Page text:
British Columbia's Civil Forfeiture Program seized $5.4 million worth of property, cars and cash from criminals in 2010, Solicitor General Rich Coleman said Tuesday.

A mansion valued at $1.2 million in Vancouver's upscale Kerrisdale neighbourhood became the most valuable property forfeited to the province after police busted a grow operation there in 2009.

Police seized 959 marijuana plants from the five-bedroom house on West 53rd Avenue. It took about a year to arrange the forfeiture, repair and sell the property. The sale resulted in a $600,000 gain for the program.

Coleman said in a press conference that 2010 was the most successful year for the four-year-old program, a provincial initiative which targets the property of gangs and organized crime.

"More and more people who pursue unlawful activities are losing a lot for doing so, and this is one more way we're making gang life less attractive and organized crime unwelcome in B.C.," said Coleman.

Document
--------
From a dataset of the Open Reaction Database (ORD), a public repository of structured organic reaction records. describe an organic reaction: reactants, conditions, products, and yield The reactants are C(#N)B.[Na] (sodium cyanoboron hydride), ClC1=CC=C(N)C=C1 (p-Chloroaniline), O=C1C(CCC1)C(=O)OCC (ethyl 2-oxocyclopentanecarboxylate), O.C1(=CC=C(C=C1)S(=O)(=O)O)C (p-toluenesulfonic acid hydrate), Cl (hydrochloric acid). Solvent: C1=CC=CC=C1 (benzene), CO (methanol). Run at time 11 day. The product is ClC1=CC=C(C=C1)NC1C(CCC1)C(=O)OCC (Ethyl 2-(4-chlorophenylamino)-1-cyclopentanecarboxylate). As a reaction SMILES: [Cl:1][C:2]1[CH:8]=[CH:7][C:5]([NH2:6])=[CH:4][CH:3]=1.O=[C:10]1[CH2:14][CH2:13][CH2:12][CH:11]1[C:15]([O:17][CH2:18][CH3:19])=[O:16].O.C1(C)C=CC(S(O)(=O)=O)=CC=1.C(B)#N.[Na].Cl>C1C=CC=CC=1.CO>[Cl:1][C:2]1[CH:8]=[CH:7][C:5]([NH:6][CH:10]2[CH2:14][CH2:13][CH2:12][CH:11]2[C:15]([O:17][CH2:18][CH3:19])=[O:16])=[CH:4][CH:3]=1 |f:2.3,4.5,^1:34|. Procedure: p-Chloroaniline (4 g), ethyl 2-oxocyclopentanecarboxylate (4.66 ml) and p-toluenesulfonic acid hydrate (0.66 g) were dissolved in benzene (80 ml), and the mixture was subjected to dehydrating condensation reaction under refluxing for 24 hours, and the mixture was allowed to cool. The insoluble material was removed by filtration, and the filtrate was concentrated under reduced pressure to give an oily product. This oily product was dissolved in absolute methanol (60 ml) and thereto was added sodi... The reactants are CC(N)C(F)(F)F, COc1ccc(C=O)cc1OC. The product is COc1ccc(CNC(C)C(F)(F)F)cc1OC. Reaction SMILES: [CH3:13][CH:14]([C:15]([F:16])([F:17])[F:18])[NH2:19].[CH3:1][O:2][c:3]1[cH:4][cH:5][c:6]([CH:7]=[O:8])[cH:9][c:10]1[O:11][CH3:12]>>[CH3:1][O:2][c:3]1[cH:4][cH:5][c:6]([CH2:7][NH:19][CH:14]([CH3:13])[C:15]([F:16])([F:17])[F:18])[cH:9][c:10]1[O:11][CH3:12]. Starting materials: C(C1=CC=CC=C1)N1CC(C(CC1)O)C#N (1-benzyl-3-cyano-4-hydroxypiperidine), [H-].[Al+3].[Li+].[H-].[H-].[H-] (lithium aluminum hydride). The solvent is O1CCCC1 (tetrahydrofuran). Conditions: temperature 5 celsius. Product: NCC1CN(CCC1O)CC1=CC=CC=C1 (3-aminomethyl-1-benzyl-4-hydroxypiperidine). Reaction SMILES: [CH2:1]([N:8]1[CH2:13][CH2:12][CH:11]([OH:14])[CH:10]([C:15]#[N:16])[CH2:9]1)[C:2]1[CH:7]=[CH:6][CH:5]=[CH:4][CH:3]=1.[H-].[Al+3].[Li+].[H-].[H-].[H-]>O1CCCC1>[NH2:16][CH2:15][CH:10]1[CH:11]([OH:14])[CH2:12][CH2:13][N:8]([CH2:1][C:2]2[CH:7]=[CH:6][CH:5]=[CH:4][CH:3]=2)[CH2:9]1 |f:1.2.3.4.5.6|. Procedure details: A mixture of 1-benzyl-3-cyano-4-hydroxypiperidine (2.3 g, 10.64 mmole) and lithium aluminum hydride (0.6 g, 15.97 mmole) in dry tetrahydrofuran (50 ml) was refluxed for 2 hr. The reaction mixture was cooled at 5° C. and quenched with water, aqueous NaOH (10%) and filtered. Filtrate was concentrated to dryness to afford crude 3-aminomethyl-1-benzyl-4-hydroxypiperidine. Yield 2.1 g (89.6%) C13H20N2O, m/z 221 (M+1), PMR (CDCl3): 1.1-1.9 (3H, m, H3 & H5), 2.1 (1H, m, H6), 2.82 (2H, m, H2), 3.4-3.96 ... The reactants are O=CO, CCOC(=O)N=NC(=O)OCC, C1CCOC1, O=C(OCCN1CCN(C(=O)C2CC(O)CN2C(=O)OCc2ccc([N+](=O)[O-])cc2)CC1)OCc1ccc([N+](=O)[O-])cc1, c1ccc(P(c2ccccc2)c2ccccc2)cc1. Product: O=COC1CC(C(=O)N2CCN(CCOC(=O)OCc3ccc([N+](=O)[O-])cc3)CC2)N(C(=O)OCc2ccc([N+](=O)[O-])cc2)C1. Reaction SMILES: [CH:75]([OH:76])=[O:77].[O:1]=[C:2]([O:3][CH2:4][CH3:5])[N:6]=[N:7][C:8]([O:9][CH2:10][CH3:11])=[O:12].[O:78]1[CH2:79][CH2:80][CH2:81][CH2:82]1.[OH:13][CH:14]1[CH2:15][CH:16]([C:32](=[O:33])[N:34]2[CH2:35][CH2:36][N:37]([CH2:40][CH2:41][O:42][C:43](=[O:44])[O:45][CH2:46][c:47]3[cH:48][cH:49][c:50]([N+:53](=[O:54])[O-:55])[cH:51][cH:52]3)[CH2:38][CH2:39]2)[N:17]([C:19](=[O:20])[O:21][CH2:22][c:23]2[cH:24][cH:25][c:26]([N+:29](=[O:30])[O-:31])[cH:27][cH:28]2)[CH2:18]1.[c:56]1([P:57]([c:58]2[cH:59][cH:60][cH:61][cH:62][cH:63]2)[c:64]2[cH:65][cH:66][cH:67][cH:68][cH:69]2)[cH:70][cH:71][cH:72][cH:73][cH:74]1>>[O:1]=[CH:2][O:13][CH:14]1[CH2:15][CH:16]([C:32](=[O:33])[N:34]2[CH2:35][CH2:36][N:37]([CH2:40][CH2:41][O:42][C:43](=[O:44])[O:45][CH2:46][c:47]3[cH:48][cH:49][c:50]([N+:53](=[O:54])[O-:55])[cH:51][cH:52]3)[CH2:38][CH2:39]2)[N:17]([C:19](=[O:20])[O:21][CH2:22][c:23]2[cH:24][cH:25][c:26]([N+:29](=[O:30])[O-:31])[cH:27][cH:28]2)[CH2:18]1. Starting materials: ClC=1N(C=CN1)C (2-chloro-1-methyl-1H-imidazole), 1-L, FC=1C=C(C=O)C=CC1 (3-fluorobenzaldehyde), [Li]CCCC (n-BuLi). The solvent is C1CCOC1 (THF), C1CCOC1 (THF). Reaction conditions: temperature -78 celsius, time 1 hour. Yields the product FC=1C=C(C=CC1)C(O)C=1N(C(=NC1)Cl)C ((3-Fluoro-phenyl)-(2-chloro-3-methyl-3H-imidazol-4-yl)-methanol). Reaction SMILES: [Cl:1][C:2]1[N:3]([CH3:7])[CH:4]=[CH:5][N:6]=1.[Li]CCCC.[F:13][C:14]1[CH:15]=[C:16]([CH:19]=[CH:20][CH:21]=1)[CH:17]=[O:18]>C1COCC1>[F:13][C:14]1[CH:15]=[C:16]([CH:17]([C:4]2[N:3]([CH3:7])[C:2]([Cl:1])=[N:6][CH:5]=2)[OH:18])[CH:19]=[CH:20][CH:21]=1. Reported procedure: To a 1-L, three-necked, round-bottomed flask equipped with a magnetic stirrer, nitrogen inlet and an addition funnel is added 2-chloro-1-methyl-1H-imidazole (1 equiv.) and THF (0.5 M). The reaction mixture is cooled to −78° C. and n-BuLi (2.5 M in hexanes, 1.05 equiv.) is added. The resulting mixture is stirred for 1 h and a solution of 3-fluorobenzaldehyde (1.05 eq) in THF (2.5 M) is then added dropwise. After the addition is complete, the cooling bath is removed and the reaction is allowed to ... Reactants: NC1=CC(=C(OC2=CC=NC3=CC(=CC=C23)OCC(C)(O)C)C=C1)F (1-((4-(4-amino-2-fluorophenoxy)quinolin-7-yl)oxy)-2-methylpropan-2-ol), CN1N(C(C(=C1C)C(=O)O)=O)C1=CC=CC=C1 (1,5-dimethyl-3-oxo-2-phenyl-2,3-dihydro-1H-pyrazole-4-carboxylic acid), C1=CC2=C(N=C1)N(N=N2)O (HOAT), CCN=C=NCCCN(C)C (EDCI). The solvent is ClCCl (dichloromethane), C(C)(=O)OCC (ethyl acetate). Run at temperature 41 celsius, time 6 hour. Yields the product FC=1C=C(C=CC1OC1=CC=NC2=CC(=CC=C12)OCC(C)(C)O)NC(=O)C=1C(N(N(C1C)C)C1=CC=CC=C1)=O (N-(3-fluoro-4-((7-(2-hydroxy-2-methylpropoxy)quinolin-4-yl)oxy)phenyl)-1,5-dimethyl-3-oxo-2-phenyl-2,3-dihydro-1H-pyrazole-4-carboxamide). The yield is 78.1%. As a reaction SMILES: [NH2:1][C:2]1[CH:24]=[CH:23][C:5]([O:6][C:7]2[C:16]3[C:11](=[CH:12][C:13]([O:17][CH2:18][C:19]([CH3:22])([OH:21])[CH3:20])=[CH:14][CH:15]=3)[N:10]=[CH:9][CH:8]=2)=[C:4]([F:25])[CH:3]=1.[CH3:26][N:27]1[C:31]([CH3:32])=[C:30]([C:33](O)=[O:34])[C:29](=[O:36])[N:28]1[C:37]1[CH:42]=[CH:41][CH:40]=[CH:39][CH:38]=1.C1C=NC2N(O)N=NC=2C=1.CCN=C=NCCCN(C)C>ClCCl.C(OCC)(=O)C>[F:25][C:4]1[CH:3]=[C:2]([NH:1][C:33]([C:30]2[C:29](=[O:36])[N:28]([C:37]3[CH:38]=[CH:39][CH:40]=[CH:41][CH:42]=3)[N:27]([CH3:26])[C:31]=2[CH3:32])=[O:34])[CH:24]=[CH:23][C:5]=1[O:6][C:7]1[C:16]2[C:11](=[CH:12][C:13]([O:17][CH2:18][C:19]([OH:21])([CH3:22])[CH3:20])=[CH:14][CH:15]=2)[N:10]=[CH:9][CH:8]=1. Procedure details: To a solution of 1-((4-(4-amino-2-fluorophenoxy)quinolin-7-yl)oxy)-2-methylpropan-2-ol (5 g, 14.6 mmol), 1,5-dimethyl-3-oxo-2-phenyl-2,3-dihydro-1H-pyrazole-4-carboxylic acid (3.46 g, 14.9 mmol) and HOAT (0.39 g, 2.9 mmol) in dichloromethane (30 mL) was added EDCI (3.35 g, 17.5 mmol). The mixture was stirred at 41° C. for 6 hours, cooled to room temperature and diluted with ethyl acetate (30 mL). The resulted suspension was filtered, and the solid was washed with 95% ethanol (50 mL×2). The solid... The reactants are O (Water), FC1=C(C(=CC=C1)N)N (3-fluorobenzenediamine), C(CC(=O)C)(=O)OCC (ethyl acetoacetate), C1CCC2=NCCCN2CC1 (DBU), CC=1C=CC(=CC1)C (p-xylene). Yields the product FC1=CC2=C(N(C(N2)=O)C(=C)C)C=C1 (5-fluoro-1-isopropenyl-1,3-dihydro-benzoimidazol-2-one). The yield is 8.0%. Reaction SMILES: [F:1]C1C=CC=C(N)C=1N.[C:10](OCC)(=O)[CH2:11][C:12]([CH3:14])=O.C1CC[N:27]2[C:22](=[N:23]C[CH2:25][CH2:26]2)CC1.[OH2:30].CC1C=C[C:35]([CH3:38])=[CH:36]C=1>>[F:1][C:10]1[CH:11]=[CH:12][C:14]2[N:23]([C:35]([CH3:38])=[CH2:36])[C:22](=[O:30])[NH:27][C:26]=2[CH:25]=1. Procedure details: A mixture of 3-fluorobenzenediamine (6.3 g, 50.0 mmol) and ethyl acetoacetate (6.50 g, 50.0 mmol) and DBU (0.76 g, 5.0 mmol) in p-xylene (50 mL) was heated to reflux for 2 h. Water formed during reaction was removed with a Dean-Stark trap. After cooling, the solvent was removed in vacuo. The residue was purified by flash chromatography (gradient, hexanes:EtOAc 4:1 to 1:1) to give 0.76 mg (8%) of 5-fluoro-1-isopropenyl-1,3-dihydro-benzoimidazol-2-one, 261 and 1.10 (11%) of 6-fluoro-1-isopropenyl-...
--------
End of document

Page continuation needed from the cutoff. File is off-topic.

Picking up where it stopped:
Vancouver Police Chief Jim Chu said that the program sends a message to criminals that crime doesn't pay.

"Civil forfeiture actions like this help to ensure that criminals do not profit from lucrative and dangerous activities," said Chu. "If you commit a crime in Vancouver and that crime has anything to do with your car, boat or any other asset, we will take it."

Currently, $83 million in crime related property is being processed by the program.

Chu said that organized crime -- and particularly grow-operations -- pose a significant threat to the public, police and fire fighters.

In his campaign, BC Liberal leadership candidate Kevin Falcon has said that 50 per cent of profits from the civil forfeiture program should be returned to municipalities to support local policing.